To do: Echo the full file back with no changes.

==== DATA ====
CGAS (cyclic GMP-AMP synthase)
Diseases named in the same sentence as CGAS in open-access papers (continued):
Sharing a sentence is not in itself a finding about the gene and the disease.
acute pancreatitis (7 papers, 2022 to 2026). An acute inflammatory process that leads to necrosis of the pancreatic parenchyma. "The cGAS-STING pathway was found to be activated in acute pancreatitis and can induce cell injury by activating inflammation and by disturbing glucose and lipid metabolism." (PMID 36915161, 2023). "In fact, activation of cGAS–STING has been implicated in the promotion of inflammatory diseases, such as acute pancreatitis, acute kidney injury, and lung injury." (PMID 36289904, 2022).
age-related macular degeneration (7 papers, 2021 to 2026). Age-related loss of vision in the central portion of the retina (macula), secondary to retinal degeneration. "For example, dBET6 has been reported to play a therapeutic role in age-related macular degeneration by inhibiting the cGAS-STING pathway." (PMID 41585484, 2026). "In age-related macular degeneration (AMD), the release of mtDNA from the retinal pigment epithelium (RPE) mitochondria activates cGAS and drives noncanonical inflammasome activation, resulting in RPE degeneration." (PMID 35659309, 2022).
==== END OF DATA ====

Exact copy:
CGAS (cyclic GMP-AMP synthase)
Diseases named in the same sentence as CGAS in open-access papers (continued):
Sharing a sentence is not in itself a finding about the gene and the disease.
acute pancreatitis (7 papers, 2022 to 2026). An acute inflammatory process that leads to necrosis of the pancreatic parenchyma. "The cGAS-STING pathway was found to be activated in acute pancreatitis and can induce cell injury by activating inflammation and by disturbing glucose and lipid metabolism." (PMID 36915161, 2023). "In fact, activation of cGAS–STING has been implicated in the promotion of inflammatory diseases, such as acute pancreatitis, acute kidney injury, and lung injury." (PMID 36289904, 2022).
age-related macular degeneration (7 papers, 2021 to 2026). Age-related loss of vision in the central portion of the retina (macula), secondary to retinal degeneration. "For example, dBET6 has been reported to play a therapeutic role in age-related macular degeneration by inhibiting the cGAS-STING pathway." (PMID 41585484, 2026). "In age-related macular degeneration (AMD), the release of mtDNA from the retinal pigment epithelium (RPE) mitochondria activates cGAS and drives noncanonical inflammasome activation, resulting in RPE degeneration." (PMID 35659309, 2022).